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U.S. District Court in Texas blocks MERS lawsuit

Individual homeowners do not have standing to sue Mortgage Electronic Registration Systems over county recording fees, according to a decision from the U.S. District Court for the Western District of Texas.

The decision was passed down in the Huml v. MERS case—another piece of litigation that will define how seriously individual courts take claims that MERS robbed local jurisdictions out of revenue by recording mortgage assignments electronically without paying county recording fees.

The court threw out multiple claims made by Bea Huml and other homeowners in a lawsuit against MERS, Bank of America Home Loans Servicing (BAC), and The Bank of New York Mellon.

The parties originally sued MERS in an El Paso district court for fraudulent misrepresentation, negligent misrepresentation, negligent undertaking, unjust enrichment and conspiracy.

The federal district court dismissed the recording fee case, saying homeowners lacked standing to sue on a county's behalf. "Such allegations of personal injury is too remote and simply piggy-backs on the direct injury, if any, to the counties," the court wrote in its decision.

In other words, homeowners making claims on behalf of local counties against MERS is not legally acceptable since the cases involve the counties and not the homeowners per se.

But Richard Roman, the attorney for Huml, disagrees with the court's decision and says the homeowners should have been granted a chance to pursue their claims against MERS in front of a jury. Roman says he has evidence showing the foreclosure was processed with robo-signed documents. The West Texas attorney alleges he was about to present the robo-signing evidence in state court when the case was moved to federal court.

On the issue of homeowners not having standing in recording fee cases, he says, "our response to that is if an individual is harmed by that (an action), then the standing issue is not too remote at all."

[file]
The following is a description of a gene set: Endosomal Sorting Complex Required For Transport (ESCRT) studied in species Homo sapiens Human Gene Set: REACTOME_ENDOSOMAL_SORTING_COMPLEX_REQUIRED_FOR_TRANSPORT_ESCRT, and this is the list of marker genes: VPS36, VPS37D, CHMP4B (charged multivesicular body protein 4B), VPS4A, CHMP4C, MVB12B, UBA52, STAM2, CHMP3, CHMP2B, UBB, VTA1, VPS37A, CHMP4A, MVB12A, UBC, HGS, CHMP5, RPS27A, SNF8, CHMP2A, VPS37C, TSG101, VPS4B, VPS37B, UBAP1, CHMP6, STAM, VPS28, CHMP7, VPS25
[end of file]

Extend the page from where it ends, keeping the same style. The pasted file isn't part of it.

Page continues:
The court also dismissed allegations that MERS as beneficiary of the deed of trust has no real interest in a property. Roman said he is considering filing an appeal with the fifth court.

U.S. District Judge David Guaderrama noted that MERS' and other defendants cited multiple Texas court decisions that held MERS is a mortagee and maintains rights as a beneficiary for the original lender.

The court overall found the plaintiffs failed to state a claim, prompting the judge to approve MERS motion to dismiss.

The case incorporates several common legal allegations against MERS. In the past, the Dallas County D.A's, office, along with other local counties, sued MERS suggesting that the registry and financial firms used electronic assignments to avoid paying county fees on mortgage assignments. A U.S. District Court Judge in Arkansas and a U.S. District Court in Iowa recently threw out county recording fee cases filed against MERS.

The Huml case also incorporates the common legal theory that MERS has no legal interest in the property.

MERS responded to the dismissal suggesting the complaints were "generalized and unsupported" and seemingly designed as a foreclosure delay tactic.

Roman said he categorically denies the assertion that his clients are looking for a free home. He claims they were trying to catch up on their payments and work with the lender when the home was foreclosed on.

kpanchuk@housingwire.com

 

 

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